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Discussion Starter #1
For those who don't know a biotope is a specialized setup where only fish and plants from one section of the world are used. They can be very broad like an "SA biotope" or they can be as specific and specialized as you (and your wallet) want. Recently I have been doing a little bit of reading about a discus biotope. This would be a type of Amazon biotope but would only be able to include species that can tolerate the warm water discus need like rams and rummynose tetra. But the setup needed to make this a reality would probably be in the 4-5 figure range. This dream is a long way off. But I thought I would share with everyone some videos from my research.

This is probably the most true to life biotope that I found. Notice the lack of plants aside from floating and how the water is stained a tea-color.

This one lacks the floating plants and you can see how it causes the fish to all huddle around the bottom. This is because they don't like the bright lights and would prefer to have them blocked.


This is my favorite video because the cinematography is great as is the music. It's a great shot of a discus setup, however it isn't a true biotope because it has fish from other parts of the world. Great tank, tho. In the description is a link to the forum post where the author describes his setup in great detail.

To compare, here is a video of wild discus in the Amazon courtesy of PFK: YouTube video of the week: Discus in their natural habitat | Blog | Practical Fishkeeping

Now I invite you to talk about your biotope projects! Later on I will post some stuff from PFK about setting up certain biotopes.
 

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I could have sworn I saw you post on TFK that you aren't a fan of biotopes! ;)
I have one on my list that I've been thinking of the past few days. Ironic that you started this thread. Especially on here, I don't think as many people on here plan out biotopes. After I set up my rainbowfish tank though (rainbows are the priority!) it's next if I get a big enough tank (key word).
It's a hardwater African biotope. It's different, because it's not chiclids! (which are nice but I just think they are way too overdone..)

I haven't done a lot of research on it yet (mostly because I feel like I'll never achieve it).

By hardwater, I mean more around my hardness, still under 15dH.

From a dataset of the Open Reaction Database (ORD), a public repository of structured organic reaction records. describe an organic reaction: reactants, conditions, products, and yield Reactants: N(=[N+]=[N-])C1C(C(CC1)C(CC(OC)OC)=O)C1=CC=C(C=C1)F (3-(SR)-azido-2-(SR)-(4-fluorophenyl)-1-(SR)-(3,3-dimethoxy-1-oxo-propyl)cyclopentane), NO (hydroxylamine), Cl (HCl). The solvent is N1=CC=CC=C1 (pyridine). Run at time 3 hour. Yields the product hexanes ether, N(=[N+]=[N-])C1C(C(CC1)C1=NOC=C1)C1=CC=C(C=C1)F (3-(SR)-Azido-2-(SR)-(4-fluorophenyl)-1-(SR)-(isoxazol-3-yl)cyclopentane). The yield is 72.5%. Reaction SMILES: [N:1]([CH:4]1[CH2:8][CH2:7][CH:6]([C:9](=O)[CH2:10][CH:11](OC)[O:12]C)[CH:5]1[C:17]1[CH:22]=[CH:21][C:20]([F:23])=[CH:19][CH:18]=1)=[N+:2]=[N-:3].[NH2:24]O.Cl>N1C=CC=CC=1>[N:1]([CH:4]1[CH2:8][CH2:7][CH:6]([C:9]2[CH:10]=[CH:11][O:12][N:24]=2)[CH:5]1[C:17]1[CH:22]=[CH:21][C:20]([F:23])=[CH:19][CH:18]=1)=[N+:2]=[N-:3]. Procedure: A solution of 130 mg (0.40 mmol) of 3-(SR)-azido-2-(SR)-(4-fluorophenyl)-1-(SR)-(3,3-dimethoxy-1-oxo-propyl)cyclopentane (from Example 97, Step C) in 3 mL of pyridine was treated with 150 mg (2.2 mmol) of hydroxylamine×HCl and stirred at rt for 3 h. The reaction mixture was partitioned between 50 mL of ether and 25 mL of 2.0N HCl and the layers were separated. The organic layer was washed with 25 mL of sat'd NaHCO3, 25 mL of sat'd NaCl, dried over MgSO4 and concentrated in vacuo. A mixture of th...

The reason I will probably never accomplish this: It has to be about a 70 gallon. :'(
Heavily planted with native African plants. Of course I have no idea what that would be. Everything is either from Asia or SA. :( Except anubias, that's the only one I know of so far.

It's going to have one elephant nose fish (Gnathonemus petersii) as the center piece. I want everything to revolve around him, tank mate and set up wise. This is why I need a huge tank, these guys get to around 9".

After that, a group of African butterfly fish. They are so cool, and when I found out them + elephant nose = African hardwater fish, the idea came into my head.

Next, a medium (too big for the butterfly fish to eat) schooling fish. This is where I got stuck... There seems to be nothing from the region. I've been mostly looking at barbs since I know many of them are African, but nothing seems good for 12-13dH. Everything African is either soft water or "extremely rare in the hobby." I may settle for a small catfish if there is one. Or anything really.

After that, African filter shrimp (or just regular Asian ones if I had to settle). These should be too big for the elephant nose to eat.

That's it. :D It seems different, haven't seen anyone else do similar, which as you guessed by my rude comment at chiclids earlier, is a huge plus for me. I like different. The problem with different is that there's no fish or plants in the hobby for me to use pretty much. :(
 

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Discussion Starter #3
You're right! I'm not. ;) I usually just throw whatever I think is pretty together. However a discus biotope has the potential to combine so many lovely fish it's almost impossible to pass up. Schools of cardinal tetra and rummynose tetra. The regal discus centerpieces. Gold nugget plecos dotting the wood. Cute little cories scattered on the sandy bottom. One of the reasons I like this biotope is that most of the research is done for me! Like yours, this dream is decades away. Discus require pretty specialized setups that are very expensive.

An African biotope is certainly something you don't hear about every day. Have you checked out this PFK article on biotopes? It's got your African one in there along with some suggestions for fish. http://www.practicalfishkeeping.co.uk/content.php?sid=4811